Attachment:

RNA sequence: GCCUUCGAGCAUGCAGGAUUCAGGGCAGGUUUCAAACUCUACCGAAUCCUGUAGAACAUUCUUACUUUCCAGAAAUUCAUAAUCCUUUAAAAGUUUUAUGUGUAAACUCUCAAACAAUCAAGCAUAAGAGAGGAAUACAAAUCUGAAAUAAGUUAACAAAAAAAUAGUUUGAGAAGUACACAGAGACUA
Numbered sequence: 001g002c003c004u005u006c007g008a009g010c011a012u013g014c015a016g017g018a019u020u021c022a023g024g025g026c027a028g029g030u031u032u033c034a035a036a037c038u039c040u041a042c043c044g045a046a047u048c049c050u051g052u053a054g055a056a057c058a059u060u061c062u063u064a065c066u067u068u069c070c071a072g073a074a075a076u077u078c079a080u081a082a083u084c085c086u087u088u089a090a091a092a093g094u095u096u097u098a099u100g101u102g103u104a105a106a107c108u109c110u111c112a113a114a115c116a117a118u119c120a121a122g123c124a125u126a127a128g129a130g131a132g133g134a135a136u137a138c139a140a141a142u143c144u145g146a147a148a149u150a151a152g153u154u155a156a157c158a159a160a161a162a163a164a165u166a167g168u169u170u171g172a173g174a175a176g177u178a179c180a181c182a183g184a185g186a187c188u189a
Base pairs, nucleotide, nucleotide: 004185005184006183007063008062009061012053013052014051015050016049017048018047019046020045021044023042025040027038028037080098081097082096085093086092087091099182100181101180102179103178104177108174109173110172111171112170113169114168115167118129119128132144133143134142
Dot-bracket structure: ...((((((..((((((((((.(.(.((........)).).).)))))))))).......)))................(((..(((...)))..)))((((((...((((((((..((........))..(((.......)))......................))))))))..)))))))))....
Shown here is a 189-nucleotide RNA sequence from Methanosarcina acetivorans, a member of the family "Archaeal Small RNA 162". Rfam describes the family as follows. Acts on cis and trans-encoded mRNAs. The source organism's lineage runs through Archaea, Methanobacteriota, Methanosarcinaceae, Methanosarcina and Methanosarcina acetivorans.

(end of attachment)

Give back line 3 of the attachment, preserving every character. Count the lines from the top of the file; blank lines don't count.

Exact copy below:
Base pairs, nucleotide, nucleotide: 004185005184006183007063008062009061012053013052014051015050016049017048018047019046020045021044023042025040027038028037080098081097082096085093086092087091099182100181101180102179103178104177108174109173110172111171112170113169114168115167118129119128132144133143134142